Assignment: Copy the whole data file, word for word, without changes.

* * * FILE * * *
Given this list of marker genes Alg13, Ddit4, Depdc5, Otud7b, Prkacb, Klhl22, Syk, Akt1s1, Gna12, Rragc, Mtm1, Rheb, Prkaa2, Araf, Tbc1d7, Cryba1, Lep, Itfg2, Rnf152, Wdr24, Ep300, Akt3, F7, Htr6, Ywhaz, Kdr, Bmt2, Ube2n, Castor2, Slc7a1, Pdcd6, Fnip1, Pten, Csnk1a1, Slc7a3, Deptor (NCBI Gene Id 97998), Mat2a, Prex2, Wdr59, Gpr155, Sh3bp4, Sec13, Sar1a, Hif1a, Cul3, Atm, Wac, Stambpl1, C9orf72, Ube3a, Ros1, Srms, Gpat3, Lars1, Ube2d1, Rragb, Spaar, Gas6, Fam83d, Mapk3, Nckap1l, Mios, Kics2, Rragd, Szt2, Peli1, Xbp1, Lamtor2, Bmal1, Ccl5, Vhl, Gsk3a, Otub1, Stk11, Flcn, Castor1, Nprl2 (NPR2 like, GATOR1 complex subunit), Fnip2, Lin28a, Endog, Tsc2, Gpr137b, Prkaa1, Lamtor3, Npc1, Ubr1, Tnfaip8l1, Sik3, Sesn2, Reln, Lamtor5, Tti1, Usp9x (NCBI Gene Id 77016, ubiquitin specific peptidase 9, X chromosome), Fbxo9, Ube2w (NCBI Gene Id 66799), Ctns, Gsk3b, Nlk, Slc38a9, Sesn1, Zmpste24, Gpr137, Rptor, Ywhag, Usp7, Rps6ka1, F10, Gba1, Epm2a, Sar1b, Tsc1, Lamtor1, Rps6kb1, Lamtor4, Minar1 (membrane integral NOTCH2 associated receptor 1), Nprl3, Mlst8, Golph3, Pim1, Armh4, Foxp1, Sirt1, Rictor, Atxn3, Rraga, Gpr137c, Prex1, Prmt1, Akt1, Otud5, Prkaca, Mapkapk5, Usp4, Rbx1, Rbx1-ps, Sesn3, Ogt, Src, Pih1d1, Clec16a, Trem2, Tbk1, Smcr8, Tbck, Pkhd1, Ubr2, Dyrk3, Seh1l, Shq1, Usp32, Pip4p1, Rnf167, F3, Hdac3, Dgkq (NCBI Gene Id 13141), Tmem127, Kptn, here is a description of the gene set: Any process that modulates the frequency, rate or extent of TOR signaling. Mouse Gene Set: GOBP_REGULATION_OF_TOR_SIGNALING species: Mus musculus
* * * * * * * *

Given this list of marker genes Alg13, Ddit4, Depdc5, Otud7b, Prkacb, Klhl22, Syk, Akt1s1, Gna12, Rragc, Mtm1, Rheb, Prkaa2, Araf, Tbc1d7, Cryba1, Lep, Itfg2, Rnf152, Wdr24, Ep300, Akt3, F7, Htr6, Ywhaz, Kdr, Bmt2, Ube2n, Castor2, Slc7a1, Pdcd6, Fnip1, Pten, Csnk1a1, Slc7a3, Deptor (NCBI Gene Id 97998), Mat2a, Prex2, Wdr59, Gpr155, Sh3bp4, Sec13, Sar1a, Hif1a, Cul3, Atm, Wac, Stambpl1, C9orf72, Ube3a, Ros1, Srms, Gpat3, Lars1, Ube2d1, Rragb, Spaar, Gas6, Fam83d, Mapk3, Nckap1l, Mios, Kics2, Rragd, Szt2, Peli1, Xbp1, Lamtor2, Bmal1, Ccl5, Vhl, Gsk3a, Otub1, Stk11, Flcn, Castor1, Nprl2 (NPR2 like, GATOR1 complex subunit), Fnip2, Lin28a, Endog, Tsc2, Gpr137b, Prkaa1, Lamtor3, Npc1, Ubr1, Tnfaip8l1, Sik3, Sesn2, Reln, Lamtor5, Tti1, Usp9x (NCBI Gene Id 77016, ubiquitin specific peptidase 9, X chromosome), Fbxo9, Ube2w (NCBI Gene Id 66799), Ctns, Gsk3b, Nlk, Slc38a9, Sesn1, Zmpste24, Gpr137, Rptor, Ywhag, Usp7, Rps6ka1, F10, Gba1, Epm2a, Sar1b, Tsc1, Lamtor1, Rps6kb1, Lamtor4, Minar1 (membrane integral NOTCH2 associated receptor 1), Nprl3, Mlst8, Golph3, Pim1, Armh4, Foxp1, Sirt1, Rictor, Atxn3, Rraga, Gpr137c, Prex1, Prmt1, Akt1, Otud5, Prkaca, Mapkapk5, Usp4, Rbx1, Rbx1-ps, Sesn3, Ogt, Src, Pih1d1, Clec16a, Trem2, Tbk1, Smcr8, Tbck, Pkhd1, Ubr2, Dyrk3, Seh1l, Shq1, Usp32, Pip4p1, Rnf167, F3, Hdac3, Dgkq (NCBI Gene Id 13141), Tmem127, Kptn, here is a description of the gene set: Any process that modulates the frequency, rate or extent of TOR signaling. Mouse Gene Set: GOBP_REGULATION_OF_TOR_SIGNALING species: Mus musculus